Hundreds of panic-stricken youths attending a music festival at a kibbutz ran for their lives from a hail of terrorist bullets into nearby forests, and sought shelter by crawling under bushes and into ditches. When the initial attack was over the dead bodies of 260 of them were found on the festival grounds.

The terrorists took human trophies, including injured and abused women who were dragged through the streets of Gaza by barbarous men with hate-filled eyes and demonic smiles. Young Jewish children were kidnapped from their homes, after witnessing their parents murdered in cold blood. This is just a sample of the true horror of the Hamas attack, which is much too gruesome to be presented in accurate detail here.


Another key element that made possible both the success of the Yom Kippur attack and the one on Shemini Atzeres was the failure of the vaunted Israeli security and intelligence services to accurately read and interpret the warning signs that they had observed during the days and weeks before the two assaults were launched.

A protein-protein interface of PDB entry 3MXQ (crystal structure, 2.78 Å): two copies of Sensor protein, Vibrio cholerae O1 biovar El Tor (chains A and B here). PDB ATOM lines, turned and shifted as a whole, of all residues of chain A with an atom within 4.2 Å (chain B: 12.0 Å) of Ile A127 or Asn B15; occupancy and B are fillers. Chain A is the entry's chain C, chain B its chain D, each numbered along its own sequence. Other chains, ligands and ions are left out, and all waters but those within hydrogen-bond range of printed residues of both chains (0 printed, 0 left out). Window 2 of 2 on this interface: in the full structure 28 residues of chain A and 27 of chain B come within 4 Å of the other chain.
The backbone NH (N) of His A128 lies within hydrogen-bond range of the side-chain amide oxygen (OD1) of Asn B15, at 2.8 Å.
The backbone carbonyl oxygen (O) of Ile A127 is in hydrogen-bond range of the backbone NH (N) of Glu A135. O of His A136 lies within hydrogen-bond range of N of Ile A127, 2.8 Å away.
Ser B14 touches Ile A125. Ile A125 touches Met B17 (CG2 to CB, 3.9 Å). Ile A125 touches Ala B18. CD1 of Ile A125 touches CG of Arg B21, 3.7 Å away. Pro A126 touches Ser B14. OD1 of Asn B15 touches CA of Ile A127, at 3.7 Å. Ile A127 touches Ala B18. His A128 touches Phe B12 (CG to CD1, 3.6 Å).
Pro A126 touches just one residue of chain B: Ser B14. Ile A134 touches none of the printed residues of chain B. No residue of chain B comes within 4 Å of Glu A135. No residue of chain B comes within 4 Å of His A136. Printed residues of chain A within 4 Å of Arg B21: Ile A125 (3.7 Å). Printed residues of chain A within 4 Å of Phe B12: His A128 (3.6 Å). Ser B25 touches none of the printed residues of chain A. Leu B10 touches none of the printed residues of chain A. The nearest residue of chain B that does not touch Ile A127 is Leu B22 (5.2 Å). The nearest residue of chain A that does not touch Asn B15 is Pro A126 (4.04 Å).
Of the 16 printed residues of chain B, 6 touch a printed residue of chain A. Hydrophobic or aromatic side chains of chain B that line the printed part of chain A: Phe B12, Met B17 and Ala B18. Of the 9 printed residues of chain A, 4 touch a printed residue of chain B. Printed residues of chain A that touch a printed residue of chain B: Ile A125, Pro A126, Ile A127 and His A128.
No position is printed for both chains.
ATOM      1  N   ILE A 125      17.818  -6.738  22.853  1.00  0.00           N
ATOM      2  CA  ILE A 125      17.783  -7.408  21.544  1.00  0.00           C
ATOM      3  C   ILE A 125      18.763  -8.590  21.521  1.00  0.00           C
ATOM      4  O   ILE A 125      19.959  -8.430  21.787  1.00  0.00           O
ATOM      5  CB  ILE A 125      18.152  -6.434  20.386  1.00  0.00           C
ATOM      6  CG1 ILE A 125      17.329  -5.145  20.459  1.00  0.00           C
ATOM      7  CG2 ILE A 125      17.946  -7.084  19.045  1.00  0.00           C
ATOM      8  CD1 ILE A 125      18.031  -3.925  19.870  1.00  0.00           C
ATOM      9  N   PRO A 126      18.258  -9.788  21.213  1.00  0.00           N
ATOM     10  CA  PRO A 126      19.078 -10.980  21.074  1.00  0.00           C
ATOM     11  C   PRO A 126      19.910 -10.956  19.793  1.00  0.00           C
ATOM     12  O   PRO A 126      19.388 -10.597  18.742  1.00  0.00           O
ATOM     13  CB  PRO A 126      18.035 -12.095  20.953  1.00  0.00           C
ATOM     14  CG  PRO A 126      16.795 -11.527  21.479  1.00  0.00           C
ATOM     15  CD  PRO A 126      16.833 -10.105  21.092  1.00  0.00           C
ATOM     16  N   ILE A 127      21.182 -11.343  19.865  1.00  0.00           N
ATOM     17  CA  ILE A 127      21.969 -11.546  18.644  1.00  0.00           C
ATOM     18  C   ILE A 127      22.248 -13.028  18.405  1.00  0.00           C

Specifically, the Associated Press reports that Egypt warned Israel of a pending Hamas attack ten days before terrorists breached the Gaza border. According to an unnamed Egyptian official, “We have warned them an explosion of the situation [in Gaza] is coming, and very soon, and it would be big. But they underestimated such warnings.”

However, according to the Egyptian official, the Israelis did not take the warning seriously. Instead, they were primarily concerned about the Hamas threat to stage attacks on the West Bank and discounted the possibility of a major Hamas assault originating from Gaza.

Because of that perceived threat, the Israeli army had transferred some of its troops that were usually stationed along the Gaza border to the West Bank. When Hamas attacked across the Gaza border, Israel’s defense forces were thin, undermanned, and caught by surprise.

The main similarity between the Shemini Atzeres attack and 9/11 was the fact that they were terrorist operations specifically intended to massacre and kidnap large numbers of civilian men, women, and children; a deliberate war crime in gross violation of all accepted international standards for military warfare.